Ello is a great addition to any child’s reading experience. It’s fun, motivating, low-pressure, and affordable.

But haven’t kids done enough reading during the day at school?

It’s true that literacy instruction is a key component of every instructional day in grades K through second. And, according to a research review published in the periodical Reading Research Quarterly, findings indicate that greater reading volume leads to greater reading proficiency[1]. It turns out more reading does appear to be better! Research aside, this is probably something that many teachers and parents can vouch for having seen over the years. It just makes sense! The more you do pretty much anything, the better you get at it, and reading’s no different in that way.

In spite of this research, many young readers still aren’t huge fans of the reading log. Mixing up at-home reading with a tool like the Read With Ello app can help motivate your child to get in their reading minutes and avoid parent-child reading struggles. 

Set yourself up for reading log success!

Here at Ello, we love using reading logs as a way to help establish a good at-home reading routine.If your child’s teacher is one of the many who sends home a reading log, here are some tips for making this tool a successful part of your family’s reading routine.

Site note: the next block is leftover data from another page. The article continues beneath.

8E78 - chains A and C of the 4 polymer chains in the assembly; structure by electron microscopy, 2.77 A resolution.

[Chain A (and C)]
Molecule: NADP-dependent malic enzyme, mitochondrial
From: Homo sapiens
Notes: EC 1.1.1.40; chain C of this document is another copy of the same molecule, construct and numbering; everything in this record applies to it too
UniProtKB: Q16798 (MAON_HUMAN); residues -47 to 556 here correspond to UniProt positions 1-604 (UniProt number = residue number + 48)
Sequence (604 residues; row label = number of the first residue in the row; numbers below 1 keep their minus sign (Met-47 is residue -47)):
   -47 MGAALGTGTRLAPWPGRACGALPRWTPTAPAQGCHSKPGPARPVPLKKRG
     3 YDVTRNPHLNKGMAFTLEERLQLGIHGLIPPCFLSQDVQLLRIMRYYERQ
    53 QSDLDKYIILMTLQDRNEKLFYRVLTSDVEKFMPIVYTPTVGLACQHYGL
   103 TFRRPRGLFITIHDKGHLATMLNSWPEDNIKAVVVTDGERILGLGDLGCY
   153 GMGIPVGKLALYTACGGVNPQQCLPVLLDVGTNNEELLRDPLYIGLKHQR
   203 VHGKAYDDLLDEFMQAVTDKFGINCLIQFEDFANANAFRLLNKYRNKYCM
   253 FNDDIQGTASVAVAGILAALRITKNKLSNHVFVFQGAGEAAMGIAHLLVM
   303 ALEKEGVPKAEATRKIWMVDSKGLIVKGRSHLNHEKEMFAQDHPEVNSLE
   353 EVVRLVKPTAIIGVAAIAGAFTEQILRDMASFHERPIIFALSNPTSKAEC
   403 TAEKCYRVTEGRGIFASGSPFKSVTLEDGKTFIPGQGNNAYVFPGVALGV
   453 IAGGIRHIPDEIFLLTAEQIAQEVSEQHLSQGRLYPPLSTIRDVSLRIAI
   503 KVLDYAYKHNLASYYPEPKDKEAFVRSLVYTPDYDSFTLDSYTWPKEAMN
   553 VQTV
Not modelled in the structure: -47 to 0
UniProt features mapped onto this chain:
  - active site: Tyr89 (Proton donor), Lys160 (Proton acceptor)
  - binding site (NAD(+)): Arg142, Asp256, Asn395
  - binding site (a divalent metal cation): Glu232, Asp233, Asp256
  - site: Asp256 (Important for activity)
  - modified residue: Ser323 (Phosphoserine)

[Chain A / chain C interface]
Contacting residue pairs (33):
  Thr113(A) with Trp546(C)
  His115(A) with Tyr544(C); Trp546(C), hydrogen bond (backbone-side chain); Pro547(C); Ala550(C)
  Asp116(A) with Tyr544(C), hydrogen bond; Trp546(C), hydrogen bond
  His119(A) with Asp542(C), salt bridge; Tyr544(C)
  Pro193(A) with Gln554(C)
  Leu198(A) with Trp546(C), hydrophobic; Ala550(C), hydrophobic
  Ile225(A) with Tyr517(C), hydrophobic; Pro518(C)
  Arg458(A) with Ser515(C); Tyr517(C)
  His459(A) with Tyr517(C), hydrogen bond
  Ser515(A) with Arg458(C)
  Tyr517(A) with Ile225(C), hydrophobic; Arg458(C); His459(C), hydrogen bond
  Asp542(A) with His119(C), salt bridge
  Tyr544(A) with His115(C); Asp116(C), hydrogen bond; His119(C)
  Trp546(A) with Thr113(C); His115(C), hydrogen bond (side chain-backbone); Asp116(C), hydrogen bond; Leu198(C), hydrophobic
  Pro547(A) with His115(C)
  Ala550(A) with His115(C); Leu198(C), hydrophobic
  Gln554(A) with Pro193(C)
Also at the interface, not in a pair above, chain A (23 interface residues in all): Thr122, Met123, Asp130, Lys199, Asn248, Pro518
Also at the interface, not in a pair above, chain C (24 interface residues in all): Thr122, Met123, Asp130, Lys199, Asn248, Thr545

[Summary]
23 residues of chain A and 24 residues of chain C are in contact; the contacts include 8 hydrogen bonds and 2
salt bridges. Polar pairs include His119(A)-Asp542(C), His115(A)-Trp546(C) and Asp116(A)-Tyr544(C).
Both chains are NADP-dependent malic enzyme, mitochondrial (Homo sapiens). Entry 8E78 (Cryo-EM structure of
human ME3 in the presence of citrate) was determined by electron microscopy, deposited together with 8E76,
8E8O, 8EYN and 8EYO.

• Make sure you understand your teacher’s system and expectations. When will they send the log home? How many minutes of reading do they want students to do outside of school each day? Do they want just that reading logged (so only the first 15 minutes), or all at-home reading (like including your bedtime stories)? Is a family signature required? When do they want the log to come back?
  • Create a system at home for storing, filling in, and returning the log. If it’s a weekly log, have your child take it out of their backpack the day it comes home and put it in a designated place where everyone in the family has access to it. The front of the fridge is perfect! That way everyone can do their part to fill it in and, if needed, sign it without it getting lost. On the night before it’s due, have your child return it to their backpack so it makes it to school right on time for the teacher to review.
  • Include any kind of reading your child does outside of school! Unless your teacher specifies otherwise, the log doesn’t have to capture only reading done from books. It could incorporate the recipe you read together when your child pitches in to help with dinner one night, and the signs you read on your way to that new field for soccer practice. And of course, any reading you do with Ello is absolutely going to be reading log-worthy! So grab a book, read along, and remember--more reading leads to more proficient readers!

Before Ello, we were battling to read books and it could take hours to complete reading that is necessary for school. After Ello, he doesn't want to stop reading. He loves the interactiveness of Ello.
Matthew R.

[1] Allington, Richard & McGill‐Franzen, Anne. (2021). Reading Volume and Reading Achievement: A Review of Recent Research. Reading Research Quarterly. 56. 10.1002/rrq.404.